Members of the Irish community currently living in New York who can demonstrate genuine financial hardship caused by the Covid-19 crisis and who have very limited or no access to other sources of fiscal aid will benefit. A lot of people wanted to help and donate, but didn’t want to complete the 5km, and that is welcome too.
Does being Irish count there at the moment?
Absolutely. The Irish always look out for each other wherever we are. This is so relevant too in the event we are running as we notice that most all of the people getting involved and donating are first or second generation Irish themselves.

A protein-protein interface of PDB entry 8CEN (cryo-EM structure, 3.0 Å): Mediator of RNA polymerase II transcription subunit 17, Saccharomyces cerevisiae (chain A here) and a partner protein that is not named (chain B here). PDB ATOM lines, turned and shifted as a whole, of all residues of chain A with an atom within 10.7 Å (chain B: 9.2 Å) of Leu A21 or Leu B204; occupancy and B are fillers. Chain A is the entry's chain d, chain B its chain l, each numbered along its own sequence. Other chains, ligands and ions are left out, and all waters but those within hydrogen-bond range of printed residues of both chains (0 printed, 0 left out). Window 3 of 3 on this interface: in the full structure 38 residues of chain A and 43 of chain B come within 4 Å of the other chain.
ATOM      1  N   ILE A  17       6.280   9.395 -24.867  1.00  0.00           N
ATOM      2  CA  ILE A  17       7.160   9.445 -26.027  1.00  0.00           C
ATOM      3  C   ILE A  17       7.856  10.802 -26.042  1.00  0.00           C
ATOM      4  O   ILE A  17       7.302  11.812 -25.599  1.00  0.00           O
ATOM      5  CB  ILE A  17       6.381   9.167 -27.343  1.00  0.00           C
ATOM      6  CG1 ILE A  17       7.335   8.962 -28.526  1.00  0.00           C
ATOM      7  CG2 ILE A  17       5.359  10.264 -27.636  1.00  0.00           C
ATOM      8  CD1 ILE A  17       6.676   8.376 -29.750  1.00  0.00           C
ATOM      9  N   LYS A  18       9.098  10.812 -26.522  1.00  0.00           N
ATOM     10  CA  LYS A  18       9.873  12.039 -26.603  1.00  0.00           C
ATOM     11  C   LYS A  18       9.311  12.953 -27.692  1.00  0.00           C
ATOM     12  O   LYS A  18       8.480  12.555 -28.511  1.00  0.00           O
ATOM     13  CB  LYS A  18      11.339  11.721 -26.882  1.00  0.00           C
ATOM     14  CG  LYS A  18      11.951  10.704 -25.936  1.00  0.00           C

Is there anything you miss about Ireland right now?
I had a trip booked home to my family in Ireland for Easter. That didn’t happen, so I will definitely do that as soon as it’s safe to do so. I did miss the Cadbury’s Creme Egg, but my Dad has one left in the bedroom for me so that will be devoured when I finally get home.
Keane trains the Team Aisling running group which is running anexercise event on May 31st to raise funds for Irish people in New York affected by Covid-19. Register online or donate to the Team Aisling for Sláinte Fund here.
If you would like to share your experience of how Covid-19 is affecting you there, email Irish Times Abroad at firstname.lastname@example.org